Book Review: Looking For Alaska by John Green

Image Source: Amazon

Author: John Green
First Published: 2005
Genre: Young Adult Fiction

Heart-wrenching and beautiful, Looking For Alaska is the stinging debut by the award-winning author John Green, famed for his previous young adult fiction novel The Fault In Our Stars. His ability to captivate his audience as he powerfully crafts stories based on the most tragic situations is truly a gift; he engages his readers by yet again exploring an issue that is harrowing but very heartfelt.


Throughout the novel, we delve into the relationships between the pupils at Culver Creek Academy, the school at which the majority of the novel is rooted, and here the novel reminds us how no matter how close you think your bond is with someone, you never know for certain how they interpret the world. Throughout its storyline, Looking For Alaska teaches how there is always more than meets the eye, and the repercussions of not acknowledging this are severe.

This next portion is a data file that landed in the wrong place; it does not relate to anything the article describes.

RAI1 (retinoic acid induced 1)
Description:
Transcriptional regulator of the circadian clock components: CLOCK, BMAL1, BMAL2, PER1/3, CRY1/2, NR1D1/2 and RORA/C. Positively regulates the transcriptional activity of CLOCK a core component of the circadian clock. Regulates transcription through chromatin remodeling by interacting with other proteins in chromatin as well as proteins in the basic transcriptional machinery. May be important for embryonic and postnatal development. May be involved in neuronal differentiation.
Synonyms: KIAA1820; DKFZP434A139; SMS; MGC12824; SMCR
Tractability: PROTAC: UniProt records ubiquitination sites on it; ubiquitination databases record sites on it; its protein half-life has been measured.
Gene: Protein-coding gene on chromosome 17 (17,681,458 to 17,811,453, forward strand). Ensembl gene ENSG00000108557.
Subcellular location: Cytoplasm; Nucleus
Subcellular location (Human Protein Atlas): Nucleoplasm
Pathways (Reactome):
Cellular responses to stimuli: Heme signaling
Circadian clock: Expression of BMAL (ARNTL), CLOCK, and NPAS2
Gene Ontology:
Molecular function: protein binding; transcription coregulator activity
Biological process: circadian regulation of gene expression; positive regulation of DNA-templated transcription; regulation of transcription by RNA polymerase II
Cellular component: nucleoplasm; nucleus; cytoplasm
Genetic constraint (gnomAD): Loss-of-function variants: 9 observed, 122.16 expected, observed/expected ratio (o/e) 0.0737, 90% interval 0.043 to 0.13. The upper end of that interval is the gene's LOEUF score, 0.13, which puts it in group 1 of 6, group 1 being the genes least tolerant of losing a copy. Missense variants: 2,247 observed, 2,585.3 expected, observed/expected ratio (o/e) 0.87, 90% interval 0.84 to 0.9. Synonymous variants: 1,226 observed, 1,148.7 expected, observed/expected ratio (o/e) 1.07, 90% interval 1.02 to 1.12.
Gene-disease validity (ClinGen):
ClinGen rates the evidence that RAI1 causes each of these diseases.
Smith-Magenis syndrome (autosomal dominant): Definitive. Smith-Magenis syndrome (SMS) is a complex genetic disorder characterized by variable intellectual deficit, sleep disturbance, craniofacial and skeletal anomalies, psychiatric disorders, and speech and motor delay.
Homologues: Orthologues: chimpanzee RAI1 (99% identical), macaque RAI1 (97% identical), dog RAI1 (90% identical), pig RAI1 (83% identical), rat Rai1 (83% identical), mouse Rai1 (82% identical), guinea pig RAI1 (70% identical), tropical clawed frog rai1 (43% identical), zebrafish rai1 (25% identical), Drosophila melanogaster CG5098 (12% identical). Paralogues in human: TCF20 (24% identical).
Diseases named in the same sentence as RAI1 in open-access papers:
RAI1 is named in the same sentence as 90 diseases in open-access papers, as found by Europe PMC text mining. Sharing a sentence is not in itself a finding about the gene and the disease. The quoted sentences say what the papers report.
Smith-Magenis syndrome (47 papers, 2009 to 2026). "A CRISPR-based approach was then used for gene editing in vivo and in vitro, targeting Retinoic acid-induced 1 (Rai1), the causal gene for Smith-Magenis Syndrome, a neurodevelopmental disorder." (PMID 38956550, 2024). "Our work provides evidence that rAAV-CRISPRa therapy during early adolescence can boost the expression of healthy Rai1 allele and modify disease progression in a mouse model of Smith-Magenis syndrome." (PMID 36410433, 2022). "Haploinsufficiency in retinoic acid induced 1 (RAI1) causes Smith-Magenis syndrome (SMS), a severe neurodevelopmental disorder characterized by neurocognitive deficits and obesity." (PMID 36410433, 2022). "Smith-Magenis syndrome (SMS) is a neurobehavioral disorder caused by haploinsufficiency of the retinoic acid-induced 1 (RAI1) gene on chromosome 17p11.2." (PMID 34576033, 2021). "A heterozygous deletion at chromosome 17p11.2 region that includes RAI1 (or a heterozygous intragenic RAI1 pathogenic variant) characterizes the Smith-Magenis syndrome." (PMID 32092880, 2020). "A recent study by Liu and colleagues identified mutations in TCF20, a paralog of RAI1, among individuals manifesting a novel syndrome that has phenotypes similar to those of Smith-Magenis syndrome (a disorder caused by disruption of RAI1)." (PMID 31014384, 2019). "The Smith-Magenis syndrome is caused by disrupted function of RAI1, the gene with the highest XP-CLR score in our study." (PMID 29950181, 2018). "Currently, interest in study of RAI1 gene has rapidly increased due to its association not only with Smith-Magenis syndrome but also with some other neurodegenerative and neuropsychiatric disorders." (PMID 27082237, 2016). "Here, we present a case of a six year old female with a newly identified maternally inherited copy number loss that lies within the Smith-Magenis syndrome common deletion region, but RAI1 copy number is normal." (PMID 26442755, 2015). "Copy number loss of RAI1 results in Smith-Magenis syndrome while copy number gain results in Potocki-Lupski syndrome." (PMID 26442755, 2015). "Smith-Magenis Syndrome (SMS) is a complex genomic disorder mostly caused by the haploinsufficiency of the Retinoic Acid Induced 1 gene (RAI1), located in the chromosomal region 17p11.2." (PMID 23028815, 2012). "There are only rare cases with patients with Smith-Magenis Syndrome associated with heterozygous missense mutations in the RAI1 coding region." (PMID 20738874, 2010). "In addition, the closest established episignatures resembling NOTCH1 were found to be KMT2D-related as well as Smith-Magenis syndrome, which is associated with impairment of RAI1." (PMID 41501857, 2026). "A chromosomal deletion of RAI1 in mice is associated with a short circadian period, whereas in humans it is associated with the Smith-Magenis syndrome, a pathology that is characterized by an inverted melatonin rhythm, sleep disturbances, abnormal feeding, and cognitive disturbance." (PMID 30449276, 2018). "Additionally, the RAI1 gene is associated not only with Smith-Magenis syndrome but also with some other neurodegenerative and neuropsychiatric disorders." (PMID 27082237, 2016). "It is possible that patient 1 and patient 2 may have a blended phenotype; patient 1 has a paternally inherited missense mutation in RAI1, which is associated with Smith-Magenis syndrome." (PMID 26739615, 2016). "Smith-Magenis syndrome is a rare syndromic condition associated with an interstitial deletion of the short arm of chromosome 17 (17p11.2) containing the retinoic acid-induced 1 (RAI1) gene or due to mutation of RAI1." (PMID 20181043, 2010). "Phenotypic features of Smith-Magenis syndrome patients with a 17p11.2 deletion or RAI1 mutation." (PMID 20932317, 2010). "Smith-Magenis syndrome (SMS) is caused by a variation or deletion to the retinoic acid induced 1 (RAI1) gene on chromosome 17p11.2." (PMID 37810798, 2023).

The plot unfolds with the narrator, Miles, who we learn earns the ironic nickname “Pudge” upon arrival at Culver Creek. In the first chapter, we witness him heading to boarding school to follow in his father’s footsteps on the pursuit for adventure and companionship, and of course to learn more famous people’s last words, which readers would agree he displays a remarkable talent for. Following the day of his entrance, he quickly becomes familiarised with the prejudice against the “Weekday Warriors”, the infamous pranks that his roommate “the Colonel” and Alaska play, and general survival at Culver Creek. And not before long, he becomes aware he is falling in love with Alaska.

From this point, the three friends, joined by Takumi and later in the novel Lara, assist each other in plotting further mischief against the Weekday Warriors and the school itself. Alongside this, the bonds of friendship they build with each other are unbreakable, and the story blossoms these relationships before it twists and turns into the gloomier aspects of life. Alaska and her secretive past are always concealed from Miles, and consequently the reader too. Green cleverly weaves clues throughout the scenes where Alaska is with Miles, yet they can be interpreted many different ways.